By Eliza Jordan

I shook his hand and looked into his eyes. Deep, cloudy colors stared back at me. He smiled a simple smile and showed me how many teeth he had left. None were in the middle of his mouth. I stepped back to get a better look at the man that I had just extended my hand to. He stood there in wonderment looking at me; I was a stranger who was interested in who he was, what he was doing there and why he had only four teeth and six fingers.

“My name’s Nubs,” he said to me, starting and stopping before the beginning of each word. He hesitantly looked at himself and then looked back at me.

“A nickname?” I said to him, pointing to his left hand which consisted only of a strong thumb. The name “Nubs” sounded appropriate after I got a closer look at him. He was not well-spoken, but he was happy. He was dirty, attentive and never shifted his weight from one torn up shoe to the other. He stood firm, dressed in a World Golf Village polo shirt and a green backwards hat. All of his clothing looked to be handed down from a shelter or a previous job.

But Nubs’ regular “jobs” were never regular — they were grueling days of long, hard labor-based work. He described being a Marine during the Vietnam War, how it led him back to Hastings, and thereafter, to work on the farms.

Hastings is a tiny town just north of St. Augustine that is home to many migrant farm workers. Many of these hard workers have either experienced tragic life situations or have lived in Hastings their entire life. Some live on a “camp,” where they may live with three other men in a concrete hotel-styled “apartment,” while others consider their home to be wherever they sleep that night.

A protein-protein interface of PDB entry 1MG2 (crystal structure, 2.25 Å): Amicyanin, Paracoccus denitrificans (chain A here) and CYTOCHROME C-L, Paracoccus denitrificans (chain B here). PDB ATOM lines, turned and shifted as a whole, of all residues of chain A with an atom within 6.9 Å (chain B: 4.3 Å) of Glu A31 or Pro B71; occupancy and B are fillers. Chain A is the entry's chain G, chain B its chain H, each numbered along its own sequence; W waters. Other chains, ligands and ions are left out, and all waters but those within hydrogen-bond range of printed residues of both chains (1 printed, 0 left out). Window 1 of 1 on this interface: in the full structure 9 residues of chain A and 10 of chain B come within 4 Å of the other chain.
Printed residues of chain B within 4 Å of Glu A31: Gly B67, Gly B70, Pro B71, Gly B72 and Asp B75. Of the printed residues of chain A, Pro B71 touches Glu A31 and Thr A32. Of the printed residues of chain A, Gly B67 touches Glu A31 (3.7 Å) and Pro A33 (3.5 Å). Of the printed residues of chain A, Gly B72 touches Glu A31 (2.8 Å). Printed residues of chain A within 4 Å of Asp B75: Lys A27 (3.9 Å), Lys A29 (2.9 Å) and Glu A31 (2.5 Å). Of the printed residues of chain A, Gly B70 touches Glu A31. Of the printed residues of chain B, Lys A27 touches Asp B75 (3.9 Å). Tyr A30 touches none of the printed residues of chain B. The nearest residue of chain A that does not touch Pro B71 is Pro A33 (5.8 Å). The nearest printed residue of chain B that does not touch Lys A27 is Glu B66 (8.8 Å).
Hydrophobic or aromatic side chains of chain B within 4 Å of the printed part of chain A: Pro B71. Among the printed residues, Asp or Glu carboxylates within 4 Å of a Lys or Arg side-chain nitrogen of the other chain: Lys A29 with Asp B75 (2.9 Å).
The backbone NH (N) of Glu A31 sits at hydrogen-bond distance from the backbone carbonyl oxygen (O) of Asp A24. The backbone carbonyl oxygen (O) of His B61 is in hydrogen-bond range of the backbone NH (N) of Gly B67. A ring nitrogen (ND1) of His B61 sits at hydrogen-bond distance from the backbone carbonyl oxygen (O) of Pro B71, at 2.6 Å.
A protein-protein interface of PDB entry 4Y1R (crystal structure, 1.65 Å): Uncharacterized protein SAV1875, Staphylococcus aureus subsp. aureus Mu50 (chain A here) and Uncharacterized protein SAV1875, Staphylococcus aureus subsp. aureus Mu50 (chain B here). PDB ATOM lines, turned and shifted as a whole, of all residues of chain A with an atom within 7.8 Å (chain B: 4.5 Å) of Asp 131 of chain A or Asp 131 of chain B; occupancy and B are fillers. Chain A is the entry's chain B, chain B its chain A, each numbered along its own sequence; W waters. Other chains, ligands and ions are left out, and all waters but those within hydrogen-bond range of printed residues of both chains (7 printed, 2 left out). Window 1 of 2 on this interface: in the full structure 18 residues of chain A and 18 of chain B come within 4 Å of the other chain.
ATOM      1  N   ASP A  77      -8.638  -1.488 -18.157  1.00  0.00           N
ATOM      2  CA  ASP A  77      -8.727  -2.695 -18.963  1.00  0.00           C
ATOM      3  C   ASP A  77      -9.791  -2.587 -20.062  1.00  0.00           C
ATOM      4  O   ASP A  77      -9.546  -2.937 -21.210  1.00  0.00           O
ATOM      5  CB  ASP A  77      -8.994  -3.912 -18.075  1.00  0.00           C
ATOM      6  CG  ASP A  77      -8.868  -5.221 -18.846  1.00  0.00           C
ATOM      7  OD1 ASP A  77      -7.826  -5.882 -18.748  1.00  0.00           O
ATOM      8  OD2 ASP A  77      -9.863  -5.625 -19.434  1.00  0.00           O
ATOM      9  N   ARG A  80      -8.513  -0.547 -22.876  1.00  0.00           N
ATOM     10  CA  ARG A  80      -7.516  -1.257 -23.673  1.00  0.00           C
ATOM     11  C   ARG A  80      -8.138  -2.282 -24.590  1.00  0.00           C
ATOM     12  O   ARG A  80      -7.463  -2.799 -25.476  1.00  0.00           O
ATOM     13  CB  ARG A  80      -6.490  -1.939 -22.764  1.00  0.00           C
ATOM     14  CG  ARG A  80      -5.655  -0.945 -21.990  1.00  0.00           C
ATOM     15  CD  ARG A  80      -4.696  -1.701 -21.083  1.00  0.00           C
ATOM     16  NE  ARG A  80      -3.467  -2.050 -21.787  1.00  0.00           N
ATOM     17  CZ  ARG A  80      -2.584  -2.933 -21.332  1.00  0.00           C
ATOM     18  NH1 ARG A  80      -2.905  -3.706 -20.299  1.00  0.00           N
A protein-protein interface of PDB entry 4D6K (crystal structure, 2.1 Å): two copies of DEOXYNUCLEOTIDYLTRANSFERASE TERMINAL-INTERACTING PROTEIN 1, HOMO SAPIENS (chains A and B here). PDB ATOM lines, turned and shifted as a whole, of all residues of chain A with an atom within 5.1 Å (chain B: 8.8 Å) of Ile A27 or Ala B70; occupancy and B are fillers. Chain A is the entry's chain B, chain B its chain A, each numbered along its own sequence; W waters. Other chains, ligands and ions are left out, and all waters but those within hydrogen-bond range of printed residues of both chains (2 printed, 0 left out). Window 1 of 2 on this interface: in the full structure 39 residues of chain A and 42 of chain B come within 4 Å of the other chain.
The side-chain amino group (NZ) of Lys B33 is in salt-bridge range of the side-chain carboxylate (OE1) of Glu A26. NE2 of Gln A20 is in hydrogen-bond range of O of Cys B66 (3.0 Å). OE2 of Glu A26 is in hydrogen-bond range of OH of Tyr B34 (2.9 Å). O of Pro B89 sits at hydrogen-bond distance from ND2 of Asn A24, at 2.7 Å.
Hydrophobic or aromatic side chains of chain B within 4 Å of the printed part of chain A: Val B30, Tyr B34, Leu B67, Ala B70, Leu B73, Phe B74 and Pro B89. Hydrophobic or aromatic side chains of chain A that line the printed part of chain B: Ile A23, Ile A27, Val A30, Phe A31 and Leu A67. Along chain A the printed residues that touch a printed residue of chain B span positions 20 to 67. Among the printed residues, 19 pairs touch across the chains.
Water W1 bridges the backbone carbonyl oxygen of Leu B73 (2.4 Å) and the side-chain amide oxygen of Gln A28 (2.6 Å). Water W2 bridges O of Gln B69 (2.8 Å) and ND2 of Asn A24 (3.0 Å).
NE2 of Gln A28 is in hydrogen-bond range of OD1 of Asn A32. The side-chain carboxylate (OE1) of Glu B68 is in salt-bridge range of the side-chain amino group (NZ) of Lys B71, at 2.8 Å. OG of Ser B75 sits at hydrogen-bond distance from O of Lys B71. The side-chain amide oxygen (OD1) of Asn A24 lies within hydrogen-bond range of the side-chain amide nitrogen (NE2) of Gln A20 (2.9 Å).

The food bank held in the W.E Harris Community Center is not only a powerhouse for the hungry, but is also a life-saving set-up for hundreds of families who may not be able to eat otherwise.

Nubs was just one of many people at the Hastings food bank that I was assigned to film for class. He helped carry food in, set up, sweep, break down the food’s cardboard boxes and leant his hand(s) to just about any effort he could. He smiled nervously at pretty faces, he waved to strangers and he was there and gone before you ever even had the chance to get his name.

Willing to help and happy to do so, Nubs made me think quickly and plainly of what was really important in this maze we call life. Love. Trust. Happiness. Peace. It sounds ridiculously cliche, but it’s not every day that you meet someone whose extra cash is probably less than the cost of your socks. He barely had anything. The dirt on his fingertips could have left thick fingerprints. The hat on his head may have belonged to a 12-year-old boy who got sick of his Christmas gift after a measly six months. He didn’t have a wallet. He had no valuables. He was materialistically poor, but he was emotionally rich. I suddenly looked up to him.

Nubs was a simple man who wanted nothing more than to wake up in the morning. After fighting, moving and working, having a family and leaving all of it to memory, he seemed to be one of the most grateful and appreciative people I’ve yet to come across. I didn’t think that a man with such few teeth and fingers could touch my heart so deeply, but that was my poor judgement and now that’s all long gone.

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